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Thursday, February 21, 2013

Would Korean War Casualty Carl Tumlinson Have Replaced the Ageing Pee Wee Reese as the Dodgers SS?

Gary Bedingfield’s latest…

The Dodgers Hall of Fame shortstop, Pee Wee Reese, played his last full season at that position in 1956, aged 37. Charlie Neal (1957) then Don Zimmer (1958) were his immediate replacements. Not until the emergence of Maury Wills in 1960 did the Dodgers have a shortstop who, in any way, resembled the great Pee Wee.

One name that never comes to mind when thinking of Dodger shortstops is Carl Tumlinson. Why? Because Tumlinson never made it to the big league team. Not because he lacked talent – he had that in abundance – but because military service intervened, shattering his hopes and dreams, and ultimately taking his life.

...In 1952, the 20-year-old advanced to the Elmira Pioneers of the Class A Eastern League. He got off to a great start and was hitting .314 by mid-May. Then he recieved his army draft notice to report for military duty in July. Tumlinson’s season ended right at the moment he opened that letter. He knew he woundn’t be back playing baseball until at least 1953, maybe even later.

He pretty well went through the motions until it was time to leave the club. In his last game (June 18), batting in his usual number three spot, Tumlinson went 1-for-5, hitting a double in the sixth inning against Albany’s Stan McWilliams. He headed home to his parents in Phoenix, having played 53 games and allowing his batting average to slip to an uncharacteristic .258 with five home runs. His replacement at shortstop was Bob Lillis, who batted just .203 for the remainder of the season but went on to enjoy a 10-year big league career.

On July 4, 1952, Tumlinson left Phoenix to return to Elmira, New York, where he was inducted in the Army on July 8. Private Carl Tumlinson served in Korea with Company A, 1st Battalion, 5th Infantry Regimental Combat Team. He was killed in action on April 7, 1953, having been in military service for onlynine months.

Carl Tumlinson’s career spanned just three seasons. He played 267 games and batted .289 with 25 home runs. Don Zimmer had been Elmira’s shortstop the year before Tumlinson was there. Zimmer reached the majors in 1954 and stayed for 12 years. Charlie Neal, who had been Tumlinson’s teammate at Elmira in 1952, joined the Dodgers in 1956 and played eight years in the majors. Maury Wills, six months younger than Tumlinson, was playing Class D ball at Hornell in 1952. He reached the big leagues in 1959 and played for 14 years. Would Carl Tumlinson, a kid from Phoenix, Arizona, have been the replacement for Pee Wee? I think he might have been.

Repoz Posted: February 21, 2013 at 12:48 PM | 5 comment(s) Login to Bookmark
  Tags: dodgers, history

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   1. vortex of dissipation Posted: February 21, 2013 at 01:29 PM (#4373413)
Baseball in Wartime is one of my favorite sites on the web.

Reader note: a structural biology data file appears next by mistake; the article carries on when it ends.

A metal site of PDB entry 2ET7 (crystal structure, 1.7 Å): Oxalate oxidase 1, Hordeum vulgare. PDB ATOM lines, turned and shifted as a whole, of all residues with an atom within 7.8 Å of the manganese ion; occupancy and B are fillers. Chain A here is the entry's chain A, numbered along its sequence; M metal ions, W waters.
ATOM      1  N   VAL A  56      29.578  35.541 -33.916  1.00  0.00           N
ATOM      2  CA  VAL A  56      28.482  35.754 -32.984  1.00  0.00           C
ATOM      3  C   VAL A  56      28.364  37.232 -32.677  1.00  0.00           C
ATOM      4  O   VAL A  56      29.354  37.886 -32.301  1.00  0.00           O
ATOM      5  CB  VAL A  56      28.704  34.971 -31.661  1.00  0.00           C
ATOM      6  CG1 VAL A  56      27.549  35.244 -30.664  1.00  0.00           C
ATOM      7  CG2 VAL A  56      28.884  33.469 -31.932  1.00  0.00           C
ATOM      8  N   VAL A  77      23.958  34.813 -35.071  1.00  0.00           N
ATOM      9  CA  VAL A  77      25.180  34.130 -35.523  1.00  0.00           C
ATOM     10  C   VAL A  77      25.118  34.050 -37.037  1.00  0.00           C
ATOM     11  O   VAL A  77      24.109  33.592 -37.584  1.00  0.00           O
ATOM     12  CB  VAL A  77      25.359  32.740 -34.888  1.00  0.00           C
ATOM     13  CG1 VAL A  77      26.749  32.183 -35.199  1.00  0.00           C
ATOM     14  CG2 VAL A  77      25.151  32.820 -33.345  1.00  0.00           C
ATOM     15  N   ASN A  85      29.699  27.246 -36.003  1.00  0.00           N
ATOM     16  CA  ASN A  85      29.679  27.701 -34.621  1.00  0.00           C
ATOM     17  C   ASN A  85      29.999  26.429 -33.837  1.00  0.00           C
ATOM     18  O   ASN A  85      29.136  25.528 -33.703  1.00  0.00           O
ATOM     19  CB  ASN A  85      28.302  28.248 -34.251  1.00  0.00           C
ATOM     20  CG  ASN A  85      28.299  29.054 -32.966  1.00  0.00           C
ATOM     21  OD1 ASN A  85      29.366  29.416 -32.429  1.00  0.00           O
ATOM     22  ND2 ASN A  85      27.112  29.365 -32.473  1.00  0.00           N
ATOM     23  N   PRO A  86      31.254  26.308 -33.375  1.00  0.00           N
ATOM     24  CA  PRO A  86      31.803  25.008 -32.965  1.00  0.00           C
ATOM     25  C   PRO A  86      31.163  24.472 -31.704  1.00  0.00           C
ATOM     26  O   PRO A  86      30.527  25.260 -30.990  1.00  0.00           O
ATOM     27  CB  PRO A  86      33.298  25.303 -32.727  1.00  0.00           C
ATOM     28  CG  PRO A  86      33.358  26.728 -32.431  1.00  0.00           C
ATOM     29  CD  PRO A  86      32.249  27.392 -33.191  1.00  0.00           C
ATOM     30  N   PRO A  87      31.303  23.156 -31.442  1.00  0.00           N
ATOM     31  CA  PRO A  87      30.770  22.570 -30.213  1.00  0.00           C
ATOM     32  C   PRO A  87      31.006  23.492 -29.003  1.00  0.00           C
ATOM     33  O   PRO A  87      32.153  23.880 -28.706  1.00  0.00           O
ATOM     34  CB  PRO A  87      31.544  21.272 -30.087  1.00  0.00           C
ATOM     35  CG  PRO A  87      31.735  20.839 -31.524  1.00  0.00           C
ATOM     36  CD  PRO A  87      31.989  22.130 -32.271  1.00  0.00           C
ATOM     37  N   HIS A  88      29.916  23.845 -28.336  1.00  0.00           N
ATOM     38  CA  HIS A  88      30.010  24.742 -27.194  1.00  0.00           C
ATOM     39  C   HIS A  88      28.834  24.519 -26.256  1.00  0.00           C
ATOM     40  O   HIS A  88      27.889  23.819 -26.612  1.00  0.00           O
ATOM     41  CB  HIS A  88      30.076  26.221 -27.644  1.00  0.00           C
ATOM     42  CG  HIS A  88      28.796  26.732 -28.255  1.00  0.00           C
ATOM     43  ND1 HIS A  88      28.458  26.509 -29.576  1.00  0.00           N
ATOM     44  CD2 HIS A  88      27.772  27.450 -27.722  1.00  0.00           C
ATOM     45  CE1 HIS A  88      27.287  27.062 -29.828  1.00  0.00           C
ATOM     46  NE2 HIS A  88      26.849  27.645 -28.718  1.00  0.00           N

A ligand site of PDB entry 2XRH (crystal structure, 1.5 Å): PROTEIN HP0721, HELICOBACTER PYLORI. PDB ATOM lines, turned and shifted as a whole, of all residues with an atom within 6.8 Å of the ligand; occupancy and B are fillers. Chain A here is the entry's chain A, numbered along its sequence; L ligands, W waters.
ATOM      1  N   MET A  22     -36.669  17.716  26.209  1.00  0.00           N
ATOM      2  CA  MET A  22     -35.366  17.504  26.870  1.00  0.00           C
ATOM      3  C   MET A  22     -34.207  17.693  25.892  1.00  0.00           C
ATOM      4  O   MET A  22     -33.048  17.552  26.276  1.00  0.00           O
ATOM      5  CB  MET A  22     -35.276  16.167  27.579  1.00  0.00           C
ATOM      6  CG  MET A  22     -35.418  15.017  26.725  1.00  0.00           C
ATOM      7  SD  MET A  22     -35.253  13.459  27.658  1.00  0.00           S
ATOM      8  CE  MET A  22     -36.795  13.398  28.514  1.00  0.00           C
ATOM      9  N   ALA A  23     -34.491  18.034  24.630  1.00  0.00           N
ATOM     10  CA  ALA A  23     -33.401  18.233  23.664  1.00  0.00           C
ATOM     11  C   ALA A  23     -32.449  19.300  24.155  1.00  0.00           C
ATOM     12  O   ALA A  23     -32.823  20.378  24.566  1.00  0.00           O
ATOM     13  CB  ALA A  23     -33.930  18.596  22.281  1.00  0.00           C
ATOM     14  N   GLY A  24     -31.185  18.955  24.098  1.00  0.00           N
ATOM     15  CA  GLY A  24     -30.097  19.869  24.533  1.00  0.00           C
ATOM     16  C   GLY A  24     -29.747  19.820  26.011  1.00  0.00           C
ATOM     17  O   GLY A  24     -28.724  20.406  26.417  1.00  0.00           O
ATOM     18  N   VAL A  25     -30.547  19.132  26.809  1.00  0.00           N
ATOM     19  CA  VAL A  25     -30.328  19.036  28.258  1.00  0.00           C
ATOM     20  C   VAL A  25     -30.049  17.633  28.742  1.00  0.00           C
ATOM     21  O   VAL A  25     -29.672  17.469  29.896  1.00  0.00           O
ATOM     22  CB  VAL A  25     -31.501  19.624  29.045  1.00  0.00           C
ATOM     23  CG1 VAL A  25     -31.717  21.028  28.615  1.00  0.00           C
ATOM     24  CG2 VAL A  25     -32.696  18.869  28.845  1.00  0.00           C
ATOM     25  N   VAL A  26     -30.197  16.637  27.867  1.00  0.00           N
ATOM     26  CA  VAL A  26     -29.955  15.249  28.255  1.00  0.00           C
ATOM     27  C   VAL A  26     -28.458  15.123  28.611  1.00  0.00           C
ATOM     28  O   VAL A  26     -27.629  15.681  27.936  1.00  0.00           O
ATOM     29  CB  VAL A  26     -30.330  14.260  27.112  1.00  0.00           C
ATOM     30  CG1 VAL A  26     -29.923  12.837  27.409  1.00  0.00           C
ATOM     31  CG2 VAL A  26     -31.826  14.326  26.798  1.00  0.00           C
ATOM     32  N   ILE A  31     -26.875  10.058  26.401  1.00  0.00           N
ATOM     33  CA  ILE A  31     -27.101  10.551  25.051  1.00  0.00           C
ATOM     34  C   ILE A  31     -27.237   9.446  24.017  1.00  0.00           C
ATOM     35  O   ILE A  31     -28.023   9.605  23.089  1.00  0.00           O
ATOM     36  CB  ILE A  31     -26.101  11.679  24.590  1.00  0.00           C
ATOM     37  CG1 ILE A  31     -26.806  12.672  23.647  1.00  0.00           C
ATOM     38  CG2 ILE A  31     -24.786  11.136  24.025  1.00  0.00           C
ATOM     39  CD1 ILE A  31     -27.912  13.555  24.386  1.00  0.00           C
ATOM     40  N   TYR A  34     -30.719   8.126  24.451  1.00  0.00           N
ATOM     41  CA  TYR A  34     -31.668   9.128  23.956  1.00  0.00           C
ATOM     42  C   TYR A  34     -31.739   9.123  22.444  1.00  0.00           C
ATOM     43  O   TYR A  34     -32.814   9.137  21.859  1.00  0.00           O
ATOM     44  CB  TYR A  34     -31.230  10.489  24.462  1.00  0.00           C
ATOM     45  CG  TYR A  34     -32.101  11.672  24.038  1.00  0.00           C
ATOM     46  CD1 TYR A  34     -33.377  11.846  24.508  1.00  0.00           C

2. Fernigal McGunnigle has become a merry hat Posted: February 21, 2013 at 01:49 PM (#4373423)
This is a sad story.

In 1951 as a 19-year-old in C ball, Tumlinson led the team in BA had a SLG 68 points higher than anyone else on the team, and 118 points higher than anyone with more than 155 at bats. Only two batters on that team ended up with MLB experience, and neither was very good or played very long, so it's hard to compare him that way.

Even with the mediocre final numbers in his last season at Elmira, he outslugged Charlie Neal (who was a year older) by 66 points, and also outhit Bob Lillis (wow, that's what a terrrible MLB hitting line looks like) and a couple of guys with short careers. I mean, who knows what would have happened, but this was a guy with a very good shot at a MLB career of some sort, and a reasonable shot at it being a productive one.

The baseballsgreatestsacrifice.com page on Tumlinson has a great phrase from a newspaper story: The Dodger shortstop rapped out 10 hits in 21 times at bat to boost his mace mark to .373 [...] "Mace mark" is a great and stupid phrase.
   3. Jay Z Posted: February 21, 2013 at 07:09 PM (#4373659)
Anyone know what % of drafted players played service ball? Service teams were a common destination for drafted baseball and football players in the 1950s. Was Tumlinson just unlucky or did was he not enough of a prospect to attract attention? Or maybe it was a hardass on his local draft board that influenced assignments?
   4. What's the realistic upside, RMc? Posted: February 21, 2013 at 07:57 PM (#4373672)
While we're on the subject, Bob Neighbors.
   5. BDC Posted: February 21, 2013 at 08:56 PM (#4373688)
Dodger-organization shortstops can't help but remind my of my late friend and colleague Lyle Olsen – the Dodgers just had a lot of great pro ballplayers stacked up in their system in those years.

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